Do’s and Don’ts of Imagery for Your Fundraising Campaign

SAMANTHA LEW- Great images are one of the best ways to get people to engage with your posts and fundraising campaign, but it's important to be thoughtful before you slap just any image up on your Facebook feed. Here are some best practices for choosing the right types of images for your organization.

Do use high quality images

Nothing says “we’re not as professional as we’d like you to think” than using images with poor quality. Although being authentic is important, it does not mean use a grainy cell phone snapshot taken from 100 feet away that’s been cropped and edited with as many filters needed to make it appear professional. In today’s society, overusing filters has a negative connotation that’s associated with covering something up (which is likely the fact that its simply not a professional photo) hence the ever so popular #nofilter. 
 

Don’t play into stereotypes

Stereotypes are more often than not, the reason for decreasing engagement with your target audience, and what’s worse, can result in a negative image. The key to avoiding stereotypes of any kind is to focus on what your campaigns intentional goals are. Reinforcing harmful stereotypes will only increase the chances of your audience to tune out. Their apathy will not result in donations for your cause.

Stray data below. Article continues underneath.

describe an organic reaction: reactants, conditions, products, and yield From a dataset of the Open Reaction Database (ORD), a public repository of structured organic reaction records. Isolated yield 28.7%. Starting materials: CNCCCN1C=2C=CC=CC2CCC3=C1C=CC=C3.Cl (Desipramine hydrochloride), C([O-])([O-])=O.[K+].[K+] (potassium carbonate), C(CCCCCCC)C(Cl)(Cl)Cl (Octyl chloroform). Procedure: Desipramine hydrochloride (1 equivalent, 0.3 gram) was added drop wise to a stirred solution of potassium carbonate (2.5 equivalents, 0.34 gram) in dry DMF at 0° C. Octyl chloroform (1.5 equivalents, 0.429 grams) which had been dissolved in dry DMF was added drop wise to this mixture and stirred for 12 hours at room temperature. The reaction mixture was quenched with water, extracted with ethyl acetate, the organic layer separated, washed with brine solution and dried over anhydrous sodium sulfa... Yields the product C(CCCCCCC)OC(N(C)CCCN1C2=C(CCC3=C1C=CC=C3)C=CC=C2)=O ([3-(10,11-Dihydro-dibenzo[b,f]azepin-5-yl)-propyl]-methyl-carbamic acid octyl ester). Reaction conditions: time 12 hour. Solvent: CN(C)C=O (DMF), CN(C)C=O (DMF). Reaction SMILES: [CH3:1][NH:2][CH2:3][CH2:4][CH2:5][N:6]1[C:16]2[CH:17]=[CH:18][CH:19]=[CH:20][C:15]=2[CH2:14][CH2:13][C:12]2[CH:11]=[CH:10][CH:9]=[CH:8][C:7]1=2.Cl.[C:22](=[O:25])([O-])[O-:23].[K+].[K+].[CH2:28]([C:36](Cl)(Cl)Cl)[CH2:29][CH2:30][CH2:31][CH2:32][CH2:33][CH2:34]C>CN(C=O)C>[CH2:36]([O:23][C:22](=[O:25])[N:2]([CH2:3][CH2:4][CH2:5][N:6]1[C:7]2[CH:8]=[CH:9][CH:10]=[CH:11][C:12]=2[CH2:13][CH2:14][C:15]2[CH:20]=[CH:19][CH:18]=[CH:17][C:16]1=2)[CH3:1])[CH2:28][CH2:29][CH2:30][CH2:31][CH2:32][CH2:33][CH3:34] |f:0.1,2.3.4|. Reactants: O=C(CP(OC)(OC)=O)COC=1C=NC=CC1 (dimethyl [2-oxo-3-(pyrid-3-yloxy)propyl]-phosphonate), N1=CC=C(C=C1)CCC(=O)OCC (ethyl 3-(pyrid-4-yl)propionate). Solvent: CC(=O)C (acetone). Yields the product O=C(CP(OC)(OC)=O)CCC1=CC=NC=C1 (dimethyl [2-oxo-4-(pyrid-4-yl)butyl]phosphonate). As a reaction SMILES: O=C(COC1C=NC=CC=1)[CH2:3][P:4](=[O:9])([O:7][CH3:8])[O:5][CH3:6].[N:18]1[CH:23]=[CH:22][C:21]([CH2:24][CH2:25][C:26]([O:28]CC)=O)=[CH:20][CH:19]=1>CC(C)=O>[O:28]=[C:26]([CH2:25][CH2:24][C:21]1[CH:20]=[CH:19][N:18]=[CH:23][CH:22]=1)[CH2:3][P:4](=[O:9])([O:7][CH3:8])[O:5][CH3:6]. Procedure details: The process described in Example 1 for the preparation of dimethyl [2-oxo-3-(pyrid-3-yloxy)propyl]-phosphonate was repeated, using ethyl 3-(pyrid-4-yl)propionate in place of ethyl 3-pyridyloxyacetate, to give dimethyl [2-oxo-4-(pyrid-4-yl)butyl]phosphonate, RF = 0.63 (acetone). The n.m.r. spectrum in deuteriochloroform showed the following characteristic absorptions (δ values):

Do choose stock imagery
(if you have to) wisely

There are ions of platforms that offer stock photography on the internet. But as our society is surfing the internet at astounding rates, it is becoming easier and easier to tell which images are stock and which are authentic. With the infinite number of images you can choose from, make it an image that is relatable, compelling and overall, one that speaks to the goals of your campaign.
 

Don’t misuse negative imagery

Often times we choose to gain an emotional appeal through negative imagery. Although this can be very powerful in particular fundraising campaigns, it is easy to misuse a powerful image that reflects the wrong message to your audience. For example, your cause maybe to raise money for a shelter supporting victims of domestic violence, a powerful yet negative image would be of the victims during their suffering. This image presents a negative connotation with your audience and although it might persuade some donations, a more positive image would be even more powerful. An appropriate image to use would be of a mother and child benefitting from the shelters services and what your donors’ money will contribute to.